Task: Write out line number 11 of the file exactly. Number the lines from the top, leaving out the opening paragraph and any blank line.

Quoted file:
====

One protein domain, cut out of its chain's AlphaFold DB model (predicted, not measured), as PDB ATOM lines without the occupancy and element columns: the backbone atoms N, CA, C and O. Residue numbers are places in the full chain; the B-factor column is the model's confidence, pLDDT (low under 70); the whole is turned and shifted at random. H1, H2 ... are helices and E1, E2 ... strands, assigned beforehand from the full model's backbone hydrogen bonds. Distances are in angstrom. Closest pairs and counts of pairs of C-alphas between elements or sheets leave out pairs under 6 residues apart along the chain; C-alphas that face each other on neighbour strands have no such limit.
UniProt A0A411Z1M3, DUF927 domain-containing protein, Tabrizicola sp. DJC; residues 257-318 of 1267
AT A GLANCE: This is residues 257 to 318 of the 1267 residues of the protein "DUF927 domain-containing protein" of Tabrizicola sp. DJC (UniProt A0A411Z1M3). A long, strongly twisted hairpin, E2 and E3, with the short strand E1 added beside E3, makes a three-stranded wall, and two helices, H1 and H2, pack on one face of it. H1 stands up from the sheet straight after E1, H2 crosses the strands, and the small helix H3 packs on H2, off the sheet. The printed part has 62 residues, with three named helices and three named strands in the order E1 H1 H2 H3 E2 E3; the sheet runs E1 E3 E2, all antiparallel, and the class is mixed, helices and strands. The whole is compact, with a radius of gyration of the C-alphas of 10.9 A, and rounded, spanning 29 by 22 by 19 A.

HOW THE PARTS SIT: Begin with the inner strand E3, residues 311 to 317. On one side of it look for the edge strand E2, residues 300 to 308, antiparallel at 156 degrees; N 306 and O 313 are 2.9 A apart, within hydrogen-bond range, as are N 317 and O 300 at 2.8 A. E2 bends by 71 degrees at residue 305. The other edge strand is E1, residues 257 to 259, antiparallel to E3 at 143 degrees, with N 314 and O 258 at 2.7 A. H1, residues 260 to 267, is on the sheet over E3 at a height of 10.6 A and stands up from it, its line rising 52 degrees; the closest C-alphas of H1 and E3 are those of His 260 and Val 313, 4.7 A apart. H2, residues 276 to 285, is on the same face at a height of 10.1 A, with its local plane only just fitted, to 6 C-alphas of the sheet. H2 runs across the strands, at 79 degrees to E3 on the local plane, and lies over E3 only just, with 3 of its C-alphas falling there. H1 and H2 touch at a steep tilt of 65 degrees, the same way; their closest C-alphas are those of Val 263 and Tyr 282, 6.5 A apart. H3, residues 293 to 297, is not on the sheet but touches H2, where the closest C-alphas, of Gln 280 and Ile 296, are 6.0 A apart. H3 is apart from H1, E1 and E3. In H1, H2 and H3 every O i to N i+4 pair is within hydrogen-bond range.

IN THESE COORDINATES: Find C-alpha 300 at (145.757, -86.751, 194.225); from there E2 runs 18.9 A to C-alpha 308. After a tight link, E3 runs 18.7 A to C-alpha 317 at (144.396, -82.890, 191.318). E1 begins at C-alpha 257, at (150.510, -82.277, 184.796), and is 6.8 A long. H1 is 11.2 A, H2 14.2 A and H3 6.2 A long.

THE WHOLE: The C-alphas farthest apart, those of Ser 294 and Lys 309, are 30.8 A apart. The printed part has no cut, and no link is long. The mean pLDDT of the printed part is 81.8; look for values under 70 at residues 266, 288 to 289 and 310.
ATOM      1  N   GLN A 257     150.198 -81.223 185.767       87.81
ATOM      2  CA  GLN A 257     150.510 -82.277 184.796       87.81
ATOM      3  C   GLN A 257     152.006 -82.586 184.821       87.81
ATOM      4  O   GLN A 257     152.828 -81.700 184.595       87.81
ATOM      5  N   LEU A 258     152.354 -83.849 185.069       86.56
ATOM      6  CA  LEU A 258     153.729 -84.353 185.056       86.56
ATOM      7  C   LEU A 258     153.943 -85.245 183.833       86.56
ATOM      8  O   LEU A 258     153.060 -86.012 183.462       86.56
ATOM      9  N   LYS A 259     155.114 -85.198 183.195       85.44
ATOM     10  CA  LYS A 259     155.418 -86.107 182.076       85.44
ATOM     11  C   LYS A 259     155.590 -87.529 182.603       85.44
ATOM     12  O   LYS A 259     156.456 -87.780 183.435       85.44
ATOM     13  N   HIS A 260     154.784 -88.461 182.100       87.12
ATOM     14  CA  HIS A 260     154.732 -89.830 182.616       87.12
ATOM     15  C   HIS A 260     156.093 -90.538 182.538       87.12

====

ATOM      6  CA  LEU A 258     153.729 -84.353 185.056       86.56